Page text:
Friday, November 17th, 2006

Arguing against tags

I just read the short “Beneath the Metadata: Some Philosophical Problems with Folksonomy” by Elaine Peterson (D-Lib, Nov. 2006), which demonstrates that “A traditional classification scheme will consistently provide better results to information seekers [than a folksonomy].”

I hardly know where to begin, but take this idea:

“[I]f users can continuously add tags to articles, at some point it is likely that the whole system will become unusable. A folksonomic system threatens to undermine its own usefulness.”

The reasoning is that, as more tags are added, the number of wrong tags will incease. More bad tags mean less usefulness, eventually sliding all the way to complete uselessness—our old friend, the map of China that is the size of China, gets a mention. But tags are deployed statistically where possible, not by the one-for-one correspondence of a card-catalog subject heading. All arguments in favor of tags and all significant efforts to find and order information with tags (eg., Del.icio.us, LibraryThing, Flickr, CiteULike) are predicated on the heavy use of algorithms and statistics. This is a key part of the argument for tags, but Peterson’s article doesn’t mention it.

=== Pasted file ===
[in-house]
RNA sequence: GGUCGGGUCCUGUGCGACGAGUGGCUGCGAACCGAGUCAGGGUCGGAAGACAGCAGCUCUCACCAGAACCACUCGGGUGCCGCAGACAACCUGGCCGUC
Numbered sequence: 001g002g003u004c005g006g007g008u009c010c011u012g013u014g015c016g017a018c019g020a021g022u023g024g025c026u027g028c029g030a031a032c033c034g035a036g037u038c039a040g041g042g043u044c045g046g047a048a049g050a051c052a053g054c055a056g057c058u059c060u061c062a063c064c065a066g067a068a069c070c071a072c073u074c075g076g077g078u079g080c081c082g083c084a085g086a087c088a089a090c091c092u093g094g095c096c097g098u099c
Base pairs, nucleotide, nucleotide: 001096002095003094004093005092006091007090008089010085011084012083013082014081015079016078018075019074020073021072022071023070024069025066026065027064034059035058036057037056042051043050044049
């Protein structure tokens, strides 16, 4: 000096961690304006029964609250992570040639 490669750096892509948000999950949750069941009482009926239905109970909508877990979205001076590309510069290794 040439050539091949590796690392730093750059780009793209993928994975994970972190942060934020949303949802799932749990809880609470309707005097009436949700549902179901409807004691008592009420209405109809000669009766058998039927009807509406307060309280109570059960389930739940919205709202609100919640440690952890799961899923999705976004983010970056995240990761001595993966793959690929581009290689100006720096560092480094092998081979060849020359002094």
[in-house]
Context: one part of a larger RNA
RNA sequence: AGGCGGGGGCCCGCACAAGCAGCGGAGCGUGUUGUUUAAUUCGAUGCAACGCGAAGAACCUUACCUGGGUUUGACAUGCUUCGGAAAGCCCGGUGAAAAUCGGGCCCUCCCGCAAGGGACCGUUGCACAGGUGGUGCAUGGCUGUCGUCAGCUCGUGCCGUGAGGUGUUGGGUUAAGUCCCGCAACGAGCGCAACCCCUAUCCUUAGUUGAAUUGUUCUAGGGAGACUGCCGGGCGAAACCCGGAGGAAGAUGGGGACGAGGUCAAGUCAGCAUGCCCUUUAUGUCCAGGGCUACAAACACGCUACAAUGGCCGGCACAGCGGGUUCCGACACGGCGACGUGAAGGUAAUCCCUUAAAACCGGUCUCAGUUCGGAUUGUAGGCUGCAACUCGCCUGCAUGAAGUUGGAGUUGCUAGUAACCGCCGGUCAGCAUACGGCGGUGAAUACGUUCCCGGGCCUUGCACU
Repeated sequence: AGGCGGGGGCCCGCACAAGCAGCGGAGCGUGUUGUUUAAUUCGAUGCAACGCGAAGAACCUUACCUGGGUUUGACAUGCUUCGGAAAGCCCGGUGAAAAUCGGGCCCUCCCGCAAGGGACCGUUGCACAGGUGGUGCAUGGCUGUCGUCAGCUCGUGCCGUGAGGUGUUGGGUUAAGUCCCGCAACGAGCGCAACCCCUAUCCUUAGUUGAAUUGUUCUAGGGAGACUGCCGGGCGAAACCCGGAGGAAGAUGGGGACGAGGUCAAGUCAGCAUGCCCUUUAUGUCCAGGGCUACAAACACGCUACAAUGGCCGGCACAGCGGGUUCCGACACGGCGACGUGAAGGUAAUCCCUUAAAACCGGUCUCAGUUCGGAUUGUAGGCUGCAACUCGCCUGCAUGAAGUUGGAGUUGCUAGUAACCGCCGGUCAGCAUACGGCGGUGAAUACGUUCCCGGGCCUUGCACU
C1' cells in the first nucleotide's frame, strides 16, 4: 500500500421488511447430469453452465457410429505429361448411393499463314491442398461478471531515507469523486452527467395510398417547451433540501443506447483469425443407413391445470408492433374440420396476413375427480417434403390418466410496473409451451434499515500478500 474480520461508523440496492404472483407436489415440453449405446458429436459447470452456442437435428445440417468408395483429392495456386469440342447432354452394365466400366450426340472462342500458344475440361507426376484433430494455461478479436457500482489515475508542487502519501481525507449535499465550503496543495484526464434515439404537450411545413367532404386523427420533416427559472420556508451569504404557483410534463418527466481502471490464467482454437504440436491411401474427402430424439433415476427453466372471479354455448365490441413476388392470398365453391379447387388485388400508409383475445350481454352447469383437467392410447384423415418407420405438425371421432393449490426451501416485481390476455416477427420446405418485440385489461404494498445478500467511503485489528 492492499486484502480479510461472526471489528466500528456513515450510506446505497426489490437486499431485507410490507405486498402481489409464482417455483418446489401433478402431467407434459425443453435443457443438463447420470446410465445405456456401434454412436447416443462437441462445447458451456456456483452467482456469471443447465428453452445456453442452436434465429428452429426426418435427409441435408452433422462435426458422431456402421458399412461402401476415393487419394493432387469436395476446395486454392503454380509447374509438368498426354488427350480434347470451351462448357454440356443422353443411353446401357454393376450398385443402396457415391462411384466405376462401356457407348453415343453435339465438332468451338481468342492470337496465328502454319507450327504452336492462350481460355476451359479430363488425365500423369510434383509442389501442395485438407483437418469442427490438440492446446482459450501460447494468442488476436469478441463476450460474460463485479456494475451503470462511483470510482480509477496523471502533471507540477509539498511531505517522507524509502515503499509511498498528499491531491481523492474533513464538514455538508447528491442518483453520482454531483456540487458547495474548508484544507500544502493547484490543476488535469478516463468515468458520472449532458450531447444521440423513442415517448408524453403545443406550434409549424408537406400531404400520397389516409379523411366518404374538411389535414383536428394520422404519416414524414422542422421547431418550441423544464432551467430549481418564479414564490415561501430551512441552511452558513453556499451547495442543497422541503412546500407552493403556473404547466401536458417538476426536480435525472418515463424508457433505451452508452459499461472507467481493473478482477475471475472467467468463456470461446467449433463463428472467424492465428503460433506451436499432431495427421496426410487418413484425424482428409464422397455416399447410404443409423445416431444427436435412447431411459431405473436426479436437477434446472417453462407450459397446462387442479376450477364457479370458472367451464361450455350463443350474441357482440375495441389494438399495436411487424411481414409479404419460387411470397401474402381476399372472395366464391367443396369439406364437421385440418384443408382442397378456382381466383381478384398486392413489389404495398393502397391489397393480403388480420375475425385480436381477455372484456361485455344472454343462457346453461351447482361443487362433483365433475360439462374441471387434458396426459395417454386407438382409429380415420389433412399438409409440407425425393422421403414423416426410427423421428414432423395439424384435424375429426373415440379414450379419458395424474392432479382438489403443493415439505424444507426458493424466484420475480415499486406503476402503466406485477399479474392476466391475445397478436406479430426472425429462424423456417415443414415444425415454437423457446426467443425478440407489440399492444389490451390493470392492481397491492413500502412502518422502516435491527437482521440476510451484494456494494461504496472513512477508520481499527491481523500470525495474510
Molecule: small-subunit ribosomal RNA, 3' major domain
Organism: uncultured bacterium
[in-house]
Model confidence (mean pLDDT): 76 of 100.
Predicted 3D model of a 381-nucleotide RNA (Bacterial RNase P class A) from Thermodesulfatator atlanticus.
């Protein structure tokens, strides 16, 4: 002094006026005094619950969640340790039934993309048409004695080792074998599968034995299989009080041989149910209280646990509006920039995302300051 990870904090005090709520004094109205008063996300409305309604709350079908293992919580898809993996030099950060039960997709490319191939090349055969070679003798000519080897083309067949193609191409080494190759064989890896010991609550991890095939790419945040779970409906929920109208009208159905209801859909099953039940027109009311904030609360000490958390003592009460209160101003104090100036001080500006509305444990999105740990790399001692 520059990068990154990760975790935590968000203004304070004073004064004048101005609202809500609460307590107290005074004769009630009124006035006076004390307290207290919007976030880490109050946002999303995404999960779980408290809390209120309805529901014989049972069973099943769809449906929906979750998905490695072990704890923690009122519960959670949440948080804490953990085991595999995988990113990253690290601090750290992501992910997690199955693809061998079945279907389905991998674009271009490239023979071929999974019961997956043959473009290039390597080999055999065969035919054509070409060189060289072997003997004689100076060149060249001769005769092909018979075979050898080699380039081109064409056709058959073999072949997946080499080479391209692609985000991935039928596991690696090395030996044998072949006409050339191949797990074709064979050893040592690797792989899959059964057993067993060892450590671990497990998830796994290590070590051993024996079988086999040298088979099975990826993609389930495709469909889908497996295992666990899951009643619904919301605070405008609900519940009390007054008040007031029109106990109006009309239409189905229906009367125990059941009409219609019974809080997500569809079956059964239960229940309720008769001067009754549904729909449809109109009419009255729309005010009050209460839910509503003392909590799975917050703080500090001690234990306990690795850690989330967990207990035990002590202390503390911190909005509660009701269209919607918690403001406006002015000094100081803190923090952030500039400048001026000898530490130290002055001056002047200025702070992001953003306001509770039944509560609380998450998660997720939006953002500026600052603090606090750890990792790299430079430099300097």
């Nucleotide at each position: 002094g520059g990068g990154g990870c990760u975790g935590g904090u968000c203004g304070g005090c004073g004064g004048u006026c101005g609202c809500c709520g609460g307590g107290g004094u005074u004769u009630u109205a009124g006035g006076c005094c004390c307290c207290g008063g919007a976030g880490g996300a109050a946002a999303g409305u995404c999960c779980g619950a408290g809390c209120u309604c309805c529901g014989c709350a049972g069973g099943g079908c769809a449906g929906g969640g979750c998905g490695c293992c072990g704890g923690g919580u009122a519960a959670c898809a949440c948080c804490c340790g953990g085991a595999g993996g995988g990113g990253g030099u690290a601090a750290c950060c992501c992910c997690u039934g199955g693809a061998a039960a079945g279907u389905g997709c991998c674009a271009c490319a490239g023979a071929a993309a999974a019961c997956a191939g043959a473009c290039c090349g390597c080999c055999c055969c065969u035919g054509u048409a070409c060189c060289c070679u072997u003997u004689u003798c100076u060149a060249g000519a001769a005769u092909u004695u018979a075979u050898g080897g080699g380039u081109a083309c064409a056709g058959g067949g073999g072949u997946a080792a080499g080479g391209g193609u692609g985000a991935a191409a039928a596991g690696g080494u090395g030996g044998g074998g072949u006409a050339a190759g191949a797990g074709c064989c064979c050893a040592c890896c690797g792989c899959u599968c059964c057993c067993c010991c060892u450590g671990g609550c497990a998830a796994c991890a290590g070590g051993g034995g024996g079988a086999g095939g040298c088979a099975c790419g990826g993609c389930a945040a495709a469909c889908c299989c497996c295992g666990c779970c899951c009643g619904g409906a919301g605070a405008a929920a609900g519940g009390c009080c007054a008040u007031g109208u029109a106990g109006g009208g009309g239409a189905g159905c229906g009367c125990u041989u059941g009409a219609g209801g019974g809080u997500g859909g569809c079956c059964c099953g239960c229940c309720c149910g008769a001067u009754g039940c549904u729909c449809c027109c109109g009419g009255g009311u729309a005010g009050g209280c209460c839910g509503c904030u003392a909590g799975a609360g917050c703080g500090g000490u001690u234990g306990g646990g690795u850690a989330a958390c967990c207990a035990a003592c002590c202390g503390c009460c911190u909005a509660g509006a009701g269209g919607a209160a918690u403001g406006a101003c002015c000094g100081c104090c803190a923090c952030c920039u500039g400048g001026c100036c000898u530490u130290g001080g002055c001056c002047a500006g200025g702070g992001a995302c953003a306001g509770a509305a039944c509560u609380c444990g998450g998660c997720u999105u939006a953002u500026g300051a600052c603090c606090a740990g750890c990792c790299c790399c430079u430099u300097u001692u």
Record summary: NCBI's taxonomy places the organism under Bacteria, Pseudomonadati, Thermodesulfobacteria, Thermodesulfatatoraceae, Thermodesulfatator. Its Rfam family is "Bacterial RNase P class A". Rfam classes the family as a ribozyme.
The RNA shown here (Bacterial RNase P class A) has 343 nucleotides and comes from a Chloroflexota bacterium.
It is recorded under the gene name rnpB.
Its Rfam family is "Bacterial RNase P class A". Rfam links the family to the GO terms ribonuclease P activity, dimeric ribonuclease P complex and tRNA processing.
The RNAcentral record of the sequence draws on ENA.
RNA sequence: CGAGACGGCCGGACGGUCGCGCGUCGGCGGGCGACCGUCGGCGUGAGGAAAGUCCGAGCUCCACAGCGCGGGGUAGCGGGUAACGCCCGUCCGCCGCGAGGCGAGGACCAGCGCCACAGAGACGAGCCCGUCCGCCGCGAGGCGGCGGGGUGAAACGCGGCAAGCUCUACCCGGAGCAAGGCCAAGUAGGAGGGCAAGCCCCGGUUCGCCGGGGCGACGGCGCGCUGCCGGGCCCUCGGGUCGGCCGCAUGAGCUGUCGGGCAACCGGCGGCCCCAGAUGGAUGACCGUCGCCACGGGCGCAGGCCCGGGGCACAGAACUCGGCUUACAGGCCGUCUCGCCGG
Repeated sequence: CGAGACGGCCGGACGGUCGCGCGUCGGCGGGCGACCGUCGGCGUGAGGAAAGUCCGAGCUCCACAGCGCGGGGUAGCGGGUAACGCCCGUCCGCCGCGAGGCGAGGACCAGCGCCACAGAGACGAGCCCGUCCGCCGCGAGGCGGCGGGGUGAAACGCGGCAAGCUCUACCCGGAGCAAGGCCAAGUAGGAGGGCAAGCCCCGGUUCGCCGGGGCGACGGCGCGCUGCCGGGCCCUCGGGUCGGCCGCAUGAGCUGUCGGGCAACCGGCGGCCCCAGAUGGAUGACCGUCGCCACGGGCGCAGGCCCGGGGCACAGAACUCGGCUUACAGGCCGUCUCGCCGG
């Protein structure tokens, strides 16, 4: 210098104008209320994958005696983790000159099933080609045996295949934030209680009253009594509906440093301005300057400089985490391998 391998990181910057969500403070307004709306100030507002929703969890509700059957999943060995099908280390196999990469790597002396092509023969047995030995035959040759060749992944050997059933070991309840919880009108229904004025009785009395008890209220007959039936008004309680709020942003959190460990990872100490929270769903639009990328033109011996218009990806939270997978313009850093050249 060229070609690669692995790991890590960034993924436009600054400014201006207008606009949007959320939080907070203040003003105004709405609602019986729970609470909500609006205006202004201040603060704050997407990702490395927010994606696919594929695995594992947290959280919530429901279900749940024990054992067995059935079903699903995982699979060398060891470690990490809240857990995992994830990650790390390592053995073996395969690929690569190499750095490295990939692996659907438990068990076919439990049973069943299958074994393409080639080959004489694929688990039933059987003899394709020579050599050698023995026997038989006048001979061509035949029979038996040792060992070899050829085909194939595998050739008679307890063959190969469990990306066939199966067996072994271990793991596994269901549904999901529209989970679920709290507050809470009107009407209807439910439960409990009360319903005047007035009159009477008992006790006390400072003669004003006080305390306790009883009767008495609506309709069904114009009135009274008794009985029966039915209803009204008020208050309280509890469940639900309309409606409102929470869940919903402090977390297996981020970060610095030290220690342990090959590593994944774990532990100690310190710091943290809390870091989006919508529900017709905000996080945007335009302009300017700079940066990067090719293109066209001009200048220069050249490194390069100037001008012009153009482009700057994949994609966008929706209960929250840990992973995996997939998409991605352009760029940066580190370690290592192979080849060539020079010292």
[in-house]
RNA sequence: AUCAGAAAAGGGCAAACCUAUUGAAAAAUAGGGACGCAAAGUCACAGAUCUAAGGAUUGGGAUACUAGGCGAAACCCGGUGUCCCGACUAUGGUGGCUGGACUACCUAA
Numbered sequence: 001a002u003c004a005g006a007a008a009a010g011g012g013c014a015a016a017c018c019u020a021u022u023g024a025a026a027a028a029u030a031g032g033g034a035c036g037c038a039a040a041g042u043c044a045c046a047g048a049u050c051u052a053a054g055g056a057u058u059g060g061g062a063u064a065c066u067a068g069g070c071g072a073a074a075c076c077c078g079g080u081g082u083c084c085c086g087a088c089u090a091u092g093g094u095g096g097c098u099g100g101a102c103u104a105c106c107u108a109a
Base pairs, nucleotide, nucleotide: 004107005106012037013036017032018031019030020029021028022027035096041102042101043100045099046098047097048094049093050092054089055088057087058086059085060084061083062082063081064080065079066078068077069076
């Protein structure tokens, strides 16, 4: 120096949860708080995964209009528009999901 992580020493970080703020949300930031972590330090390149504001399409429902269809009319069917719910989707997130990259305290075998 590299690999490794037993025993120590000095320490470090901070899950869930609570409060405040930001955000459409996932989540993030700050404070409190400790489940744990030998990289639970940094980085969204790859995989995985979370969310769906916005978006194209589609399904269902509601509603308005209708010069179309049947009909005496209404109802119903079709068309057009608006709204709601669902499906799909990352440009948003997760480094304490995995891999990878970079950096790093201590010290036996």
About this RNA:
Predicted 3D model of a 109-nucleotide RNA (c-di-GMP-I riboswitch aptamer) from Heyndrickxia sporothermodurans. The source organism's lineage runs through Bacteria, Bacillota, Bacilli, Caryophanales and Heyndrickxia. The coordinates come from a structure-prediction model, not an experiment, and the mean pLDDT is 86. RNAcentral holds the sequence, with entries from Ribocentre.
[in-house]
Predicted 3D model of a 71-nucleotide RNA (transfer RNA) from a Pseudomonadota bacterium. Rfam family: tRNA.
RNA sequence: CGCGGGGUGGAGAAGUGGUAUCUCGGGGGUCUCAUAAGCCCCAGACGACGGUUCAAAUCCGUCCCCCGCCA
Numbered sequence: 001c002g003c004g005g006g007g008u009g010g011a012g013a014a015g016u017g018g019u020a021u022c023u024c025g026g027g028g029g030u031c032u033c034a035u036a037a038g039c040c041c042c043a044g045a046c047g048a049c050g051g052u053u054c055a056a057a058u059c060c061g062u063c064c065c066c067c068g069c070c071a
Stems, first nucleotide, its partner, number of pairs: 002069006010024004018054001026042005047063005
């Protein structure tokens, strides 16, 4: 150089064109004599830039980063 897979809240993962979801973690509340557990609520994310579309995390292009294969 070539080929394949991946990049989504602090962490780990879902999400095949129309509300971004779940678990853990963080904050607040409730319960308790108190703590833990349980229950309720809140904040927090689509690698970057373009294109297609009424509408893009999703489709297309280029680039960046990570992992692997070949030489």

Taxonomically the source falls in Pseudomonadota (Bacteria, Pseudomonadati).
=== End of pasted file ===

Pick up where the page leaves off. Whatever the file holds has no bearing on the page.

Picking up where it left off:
Imagine an argument against subject headings with a similar deficiency of key information—”LCSHs won’t work because most of us live too far away to visit the Library of Congress regularly.” I don’t think this misunderstanding is any less basic. Once you factor in statistics you’ll understand that as tag density increases, it becomes easier to spot and discount noise, not harder. If the census visited just one house in Maine, it might decide state residents were all Aleutian Islanders. As they visit more, the chance of coming to that conclusion swiftly vanishes.

I need to decide how to approach this stuff. I do not have, and never will have an MLS. This is a real disadvantage. There are also political minefields to be negotiated. When you’re in a discipline you know whom you can safely argue with, and whom you can’t.

I was contacted by an academic publisher today, interested to find out if I had a book in me. A proposal to discuss user-contributed metadata, particularly tags, in the library catalog did not prove interesting. I had meant to bow out anyway—I have no time!—but being refused lit a fire under me. Someone needs to write a good book on the topic. If not me, who? All I need are a dozen more plane trips without wifi. Fortunately or unfortunately, it looks like I’ll get that.

PS: I’m going to see Abby (and John Blyberg) talk tomorrow at a NELINET event, “OPAC 2.0: Reinventing the Library Catalog.” I’m thinking I’ll tape her talk on my MacBook. I wish the iSight camera faced outward. As it is, I’ll have to film myself reacting—pensive! amused! shocked! itchy!

Update: The article is similarly (if more politely) panned on Dystmesis. The blogger also wrote a paper on LibraryThing’s tagging, which I’ll blog soon.

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